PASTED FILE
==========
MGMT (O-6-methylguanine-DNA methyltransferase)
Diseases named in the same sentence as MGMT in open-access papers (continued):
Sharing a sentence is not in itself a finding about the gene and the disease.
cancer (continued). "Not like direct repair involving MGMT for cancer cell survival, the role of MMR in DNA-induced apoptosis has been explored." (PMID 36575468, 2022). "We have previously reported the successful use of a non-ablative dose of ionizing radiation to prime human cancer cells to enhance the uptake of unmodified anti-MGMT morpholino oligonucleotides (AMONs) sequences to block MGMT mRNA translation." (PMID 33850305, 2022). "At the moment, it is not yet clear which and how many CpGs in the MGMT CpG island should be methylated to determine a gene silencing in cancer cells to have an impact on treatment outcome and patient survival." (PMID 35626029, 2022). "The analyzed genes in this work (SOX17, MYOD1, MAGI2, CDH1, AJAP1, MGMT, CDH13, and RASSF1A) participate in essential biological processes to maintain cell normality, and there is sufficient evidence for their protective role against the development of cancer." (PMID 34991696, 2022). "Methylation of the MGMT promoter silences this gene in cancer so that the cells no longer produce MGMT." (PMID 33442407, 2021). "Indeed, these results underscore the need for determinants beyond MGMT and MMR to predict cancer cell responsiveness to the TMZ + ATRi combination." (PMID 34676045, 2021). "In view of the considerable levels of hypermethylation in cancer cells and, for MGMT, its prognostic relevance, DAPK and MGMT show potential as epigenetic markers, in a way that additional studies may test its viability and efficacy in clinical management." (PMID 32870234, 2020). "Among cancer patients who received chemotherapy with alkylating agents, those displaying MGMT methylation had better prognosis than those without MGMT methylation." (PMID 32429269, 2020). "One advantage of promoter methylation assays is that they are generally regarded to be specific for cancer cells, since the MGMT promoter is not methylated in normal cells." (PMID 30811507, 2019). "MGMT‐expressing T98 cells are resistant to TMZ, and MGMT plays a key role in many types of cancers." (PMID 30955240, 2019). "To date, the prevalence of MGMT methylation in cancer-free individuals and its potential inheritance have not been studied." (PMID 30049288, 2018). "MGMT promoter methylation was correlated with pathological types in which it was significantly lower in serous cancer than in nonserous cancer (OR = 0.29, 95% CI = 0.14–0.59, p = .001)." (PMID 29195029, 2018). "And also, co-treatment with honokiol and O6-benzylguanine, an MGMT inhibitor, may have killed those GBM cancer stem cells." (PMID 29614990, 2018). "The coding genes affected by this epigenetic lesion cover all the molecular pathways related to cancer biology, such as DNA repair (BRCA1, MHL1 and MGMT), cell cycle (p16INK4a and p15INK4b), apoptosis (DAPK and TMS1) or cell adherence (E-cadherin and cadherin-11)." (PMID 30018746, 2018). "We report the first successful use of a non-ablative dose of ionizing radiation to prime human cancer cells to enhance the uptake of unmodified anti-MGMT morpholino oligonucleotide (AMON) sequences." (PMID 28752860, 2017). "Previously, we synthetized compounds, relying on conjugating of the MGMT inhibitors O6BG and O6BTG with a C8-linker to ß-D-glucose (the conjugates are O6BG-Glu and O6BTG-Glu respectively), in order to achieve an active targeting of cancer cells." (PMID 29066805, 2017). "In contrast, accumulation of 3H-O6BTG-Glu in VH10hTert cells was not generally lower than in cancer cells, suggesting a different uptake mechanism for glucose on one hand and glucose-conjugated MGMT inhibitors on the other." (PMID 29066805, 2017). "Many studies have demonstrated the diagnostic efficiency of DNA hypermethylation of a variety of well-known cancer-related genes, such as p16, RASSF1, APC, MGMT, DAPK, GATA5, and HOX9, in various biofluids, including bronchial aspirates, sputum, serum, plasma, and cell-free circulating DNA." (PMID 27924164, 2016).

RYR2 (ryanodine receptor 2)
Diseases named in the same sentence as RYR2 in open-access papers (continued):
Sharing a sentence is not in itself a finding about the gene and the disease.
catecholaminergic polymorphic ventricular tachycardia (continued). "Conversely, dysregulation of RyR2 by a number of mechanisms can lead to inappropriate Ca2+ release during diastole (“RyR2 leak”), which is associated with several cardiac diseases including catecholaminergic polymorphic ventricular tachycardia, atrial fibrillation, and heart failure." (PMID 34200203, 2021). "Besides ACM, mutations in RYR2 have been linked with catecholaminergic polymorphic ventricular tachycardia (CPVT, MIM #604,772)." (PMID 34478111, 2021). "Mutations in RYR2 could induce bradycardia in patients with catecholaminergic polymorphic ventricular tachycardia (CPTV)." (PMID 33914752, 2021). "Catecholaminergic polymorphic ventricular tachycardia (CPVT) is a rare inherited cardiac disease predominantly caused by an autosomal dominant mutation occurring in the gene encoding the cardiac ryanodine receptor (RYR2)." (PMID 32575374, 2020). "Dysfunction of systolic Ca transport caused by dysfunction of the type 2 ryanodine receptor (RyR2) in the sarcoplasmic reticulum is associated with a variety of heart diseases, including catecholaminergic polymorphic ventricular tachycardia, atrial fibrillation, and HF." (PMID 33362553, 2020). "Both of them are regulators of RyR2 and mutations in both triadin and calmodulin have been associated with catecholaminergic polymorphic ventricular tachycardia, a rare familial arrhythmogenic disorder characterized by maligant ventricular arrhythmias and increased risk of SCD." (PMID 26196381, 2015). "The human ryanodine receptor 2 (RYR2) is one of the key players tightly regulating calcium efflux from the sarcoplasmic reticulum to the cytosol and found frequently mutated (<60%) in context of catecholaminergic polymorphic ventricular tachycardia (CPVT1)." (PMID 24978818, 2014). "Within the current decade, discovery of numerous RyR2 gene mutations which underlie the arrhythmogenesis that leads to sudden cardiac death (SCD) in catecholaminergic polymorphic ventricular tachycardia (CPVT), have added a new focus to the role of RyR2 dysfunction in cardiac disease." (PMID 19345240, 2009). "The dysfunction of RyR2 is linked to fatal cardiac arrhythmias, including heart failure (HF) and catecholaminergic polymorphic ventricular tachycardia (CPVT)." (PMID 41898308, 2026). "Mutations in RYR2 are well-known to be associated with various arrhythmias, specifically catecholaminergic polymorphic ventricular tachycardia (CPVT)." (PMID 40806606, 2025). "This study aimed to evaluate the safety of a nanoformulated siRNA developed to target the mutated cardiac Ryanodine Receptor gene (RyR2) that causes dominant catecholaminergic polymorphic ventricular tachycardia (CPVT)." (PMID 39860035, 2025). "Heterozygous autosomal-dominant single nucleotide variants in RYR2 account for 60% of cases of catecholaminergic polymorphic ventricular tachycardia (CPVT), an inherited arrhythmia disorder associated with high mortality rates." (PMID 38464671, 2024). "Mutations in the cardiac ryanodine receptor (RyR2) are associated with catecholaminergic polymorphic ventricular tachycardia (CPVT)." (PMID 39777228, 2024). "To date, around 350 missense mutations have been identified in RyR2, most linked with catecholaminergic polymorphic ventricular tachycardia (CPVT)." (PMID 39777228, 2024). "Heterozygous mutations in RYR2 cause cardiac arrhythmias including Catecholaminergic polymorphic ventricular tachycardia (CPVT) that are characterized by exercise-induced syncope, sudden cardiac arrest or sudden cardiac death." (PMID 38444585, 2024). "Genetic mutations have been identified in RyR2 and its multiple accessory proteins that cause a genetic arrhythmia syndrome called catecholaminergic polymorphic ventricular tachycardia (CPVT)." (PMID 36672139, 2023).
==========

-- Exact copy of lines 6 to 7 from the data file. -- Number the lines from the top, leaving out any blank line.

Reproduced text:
Diseases named in the same sentence as RYR2 in open-access papers (continued):
Sharing a sentence is not in itself a finding about the gene and the disease.